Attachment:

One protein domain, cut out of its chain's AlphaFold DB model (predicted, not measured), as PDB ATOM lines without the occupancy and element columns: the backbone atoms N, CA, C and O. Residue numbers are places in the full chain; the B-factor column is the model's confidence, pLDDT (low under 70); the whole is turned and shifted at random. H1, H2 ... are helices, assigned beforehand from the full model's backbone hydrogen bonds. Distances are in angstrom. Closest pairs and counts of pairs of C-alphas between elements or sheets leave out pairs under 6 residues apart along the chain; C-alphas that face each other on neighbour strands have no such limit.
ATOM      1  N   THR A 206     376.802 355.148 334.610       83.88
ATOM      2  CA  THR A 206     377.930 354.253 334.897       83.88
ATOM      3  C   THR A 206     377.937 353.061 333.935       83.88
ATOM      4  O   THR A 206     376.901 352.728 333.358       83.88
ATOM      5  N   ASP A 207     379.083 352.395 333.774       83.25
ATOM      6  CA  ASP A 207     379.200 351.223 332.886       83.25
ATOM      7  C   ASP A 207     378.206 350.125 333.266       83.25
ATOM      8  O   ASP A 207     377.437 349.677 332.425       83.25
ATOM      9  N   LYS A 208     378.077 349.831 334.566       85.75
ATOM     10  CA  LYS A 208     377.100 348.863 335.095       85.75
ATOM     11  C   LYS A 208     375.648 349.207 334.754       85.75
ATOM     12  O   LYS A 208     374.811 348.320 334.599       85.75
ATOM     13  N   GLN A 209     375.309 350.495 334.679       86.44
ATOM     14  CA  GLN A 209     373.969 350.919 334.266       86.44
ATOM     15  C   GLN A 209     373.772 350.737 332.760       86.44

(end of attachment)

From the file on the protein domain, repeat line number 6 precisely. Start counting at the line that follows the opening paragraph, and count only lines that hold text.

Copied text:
ATOM      6  CA  ASP A 207     379.200 351.223 332.886       83.25